The posts on this blog are opinions, not advice. Please read our Disclaimers.

What’s Your Weight in Energy?

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Kevin Horan

Director, Fixed Income Indices

S&P Dow Jones Indices

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Energy has been the hot topic in regard to investments.  The drop in the price of oil (USD 37 per barrel) and prolonged low values of many commodities (S&P GSCI, -33% YTD) has added concern to an already nervous bond market.  The expectation that the U.S. Federal Reserve would follow through on its assumed intention to start raising rates after its Dec. 1516, 2015, round of meetings already had market participants on edge.  Current events in the bond and commodity markets have added a heightened sense of unease.

In this market environment, interest in energy has taken on a life of its own.  The Materials sector can also be included in the concern group as the sector is highly related to commodities such as chemicals, metal & mining and construction materials.  As a point of information and comparison, Exhibit 1 gives insights into a few of our key indices.

Exhibit-1: Index Industry Weights
Index Industry Weight Table

 

The posts on this blog are opinions, not advice. Please read our Disclaimers.

The Rieger Report: Munis lead the pack in the final lap

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J.R. Rieger

Head of Fixed Income Indices

S&P Dow Jones Indices

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As 2015 inches closer to the final bell U.S. municipal bonds are leading the returns as we near the halfway point of the final lap.

As of December 14th, 2015….

The S&P Municipal Bond Investment Grade Index has recorded a total return of 3.09%.  Key factors for the muni market in 2016 include:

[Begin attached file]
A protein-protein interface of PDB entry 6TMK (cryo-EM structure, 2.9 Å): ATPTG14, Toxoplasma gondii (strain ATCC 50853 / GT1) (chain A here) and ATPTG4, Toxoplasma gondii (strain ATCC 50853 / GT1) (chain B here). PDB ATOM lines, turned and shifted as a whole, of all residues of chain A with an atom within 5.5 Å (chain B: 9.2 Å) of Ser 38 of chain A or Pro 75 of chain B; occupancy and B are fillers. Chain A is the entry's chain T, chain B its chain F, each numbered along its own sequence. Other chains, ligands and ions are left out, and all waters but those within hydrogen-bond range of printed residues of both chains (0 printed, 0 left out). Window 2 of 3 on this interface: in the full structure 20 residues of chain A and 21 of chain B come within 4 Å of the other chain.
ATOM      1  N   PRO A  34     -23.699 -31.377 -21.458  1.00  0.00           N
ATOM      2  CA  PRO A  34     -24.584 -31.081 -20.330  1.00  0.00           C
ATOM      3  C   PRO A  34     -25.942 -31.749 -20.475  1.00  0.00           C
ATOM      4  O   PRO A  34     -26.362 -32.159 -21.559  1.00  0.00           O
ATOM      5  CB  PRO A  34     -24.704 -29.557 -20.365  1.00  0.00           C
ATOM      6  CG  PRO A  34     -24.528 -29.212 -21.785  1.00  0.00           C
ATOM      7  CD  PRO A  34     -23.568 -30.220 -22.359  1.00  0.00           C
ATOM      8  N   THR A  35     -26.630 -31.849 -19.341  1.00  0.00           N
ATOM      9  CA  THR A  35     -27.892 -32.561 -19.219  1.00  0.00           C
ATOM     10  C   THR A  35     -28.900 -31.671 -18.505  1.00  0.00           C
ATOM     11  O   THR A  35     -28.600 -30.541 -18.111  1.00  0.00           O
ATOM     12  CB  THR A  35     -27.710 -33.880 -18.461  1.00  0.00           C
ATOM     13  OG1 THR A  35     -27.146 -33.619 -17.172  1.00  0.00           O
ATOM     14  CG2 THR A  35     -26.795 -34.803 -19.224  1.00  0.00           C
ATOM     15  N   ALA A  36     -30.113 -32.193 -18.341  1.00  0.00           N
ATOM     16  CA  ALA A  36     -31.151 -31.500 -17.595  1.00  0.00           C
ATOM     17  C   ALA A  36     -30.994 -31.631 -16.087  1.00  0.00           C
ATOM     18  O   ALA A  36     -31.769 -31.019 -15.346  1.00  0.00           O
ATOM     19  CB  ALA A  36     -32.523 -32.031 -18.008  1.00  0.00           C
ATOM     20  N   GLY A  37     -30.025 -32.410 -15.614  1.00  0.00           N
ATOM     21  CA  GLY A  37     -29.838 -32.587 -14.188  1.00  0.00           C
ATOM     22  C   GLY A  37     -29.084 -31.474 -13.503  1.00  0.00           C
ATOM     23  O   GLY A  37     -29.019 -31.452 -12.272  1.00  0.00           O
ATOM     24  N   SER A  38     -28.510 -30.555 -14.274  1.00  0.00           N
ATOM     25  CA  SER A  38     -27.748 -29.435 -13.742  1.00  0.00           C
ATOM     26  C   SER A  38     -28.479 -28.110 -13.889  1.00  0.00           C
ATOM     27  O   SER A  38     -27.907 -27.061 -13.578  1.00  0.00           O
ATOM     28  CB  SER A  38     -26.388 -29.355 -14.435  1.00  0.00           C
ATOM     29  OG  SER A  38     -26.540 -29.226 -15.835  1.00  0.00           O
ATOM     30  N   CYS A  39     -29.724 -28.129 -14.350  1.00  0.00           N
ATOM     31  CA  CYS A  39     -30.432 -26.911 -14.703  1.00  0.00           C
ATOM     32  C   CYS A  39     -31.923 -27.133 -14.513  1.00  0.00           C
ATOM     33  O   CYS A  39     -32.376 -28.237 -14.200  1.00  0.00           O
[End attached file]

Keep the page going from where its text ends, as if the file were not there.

• Real new issue supply excluding refunding bonds could grow in 2016.  This would be a welcomed sign for the muni market but will test the demand side of the equation.
  • Demand for better quality municipal bonds has been strong and could remain strong in 2016.
  • Defaults in the municipal segment are few but make powerful headlines.  Puerto Rico remains the largest drag on the overall muni market.  These events should support the higher grade portion of this market.

The S&P Municipal Bond High Yield Index has also shown positive returns of 2.51%.  Key factors for the junk muni bond market in 2016 include:

  • Puerto Rico resolution or steps toward resolution.
  • Low real new issue supply of higher yielding municipal bonds helps keep the imbalance between demand for yield and supply off kilter.

U.S. Corporate bonds tracked in the S&P 500 Investment Grade Corporate Bond Index have just about returned 0% and the S&P 500 High Yield Corporate Bond Index has returned -4.68% so far in 2015.  The market for these bonds in 2016 may be affected by:

  • Expected lower new issue supply of investment grade bonds.
  • A decline in the energy bond and mining related debt markets.
  • Rising rates impacting the yield curve: i.e. flattening or steepening the curve.  Expectations are that flattening is more likely.
  • Credit spreads widening in the junk sectors.

Table 1:  Select Fixed Income Indices Yields and Total ReturnsMuni Performance 12 2015

Table 2: S&P 500 and S&P GSCI Total Returns

Asset classes 12 2015

The posts on this blog are opinions, not advice. Please read our Disclaimers.

The Rieger Report: Junk Bond Trading Concentration & Impact on Liquidity

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J.R. Rieger

Head of Fixed Income Indices

S&P Dow Jones Indices

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The concentration of bonds trading in the secondary market rises the weaker the credit quality of bonds.

The distressed segment of the junk bond market has the most concentrated trading activity indicating that the majority of bonds in that segment are significantly less liquid.

The top 20% of bonds in the S&P U.S. Distressed High Yield Corporate Bond Index in November represented:

  • 86% of the total number of trades that occurred in that quality segment.
  • 75% of the total market value of trades that occurred in that quality segment.

For comparison, trade data for other quality based indices is in the table below.

Table 1: Select Indices and Corresponding Trade Volume Statistics on the Bonds In Those Indices (Month of November 2015).HY Indices Trading Volume 12 2015

 

The posts on this blog are opinions, not advice. Please read our Disclaimers.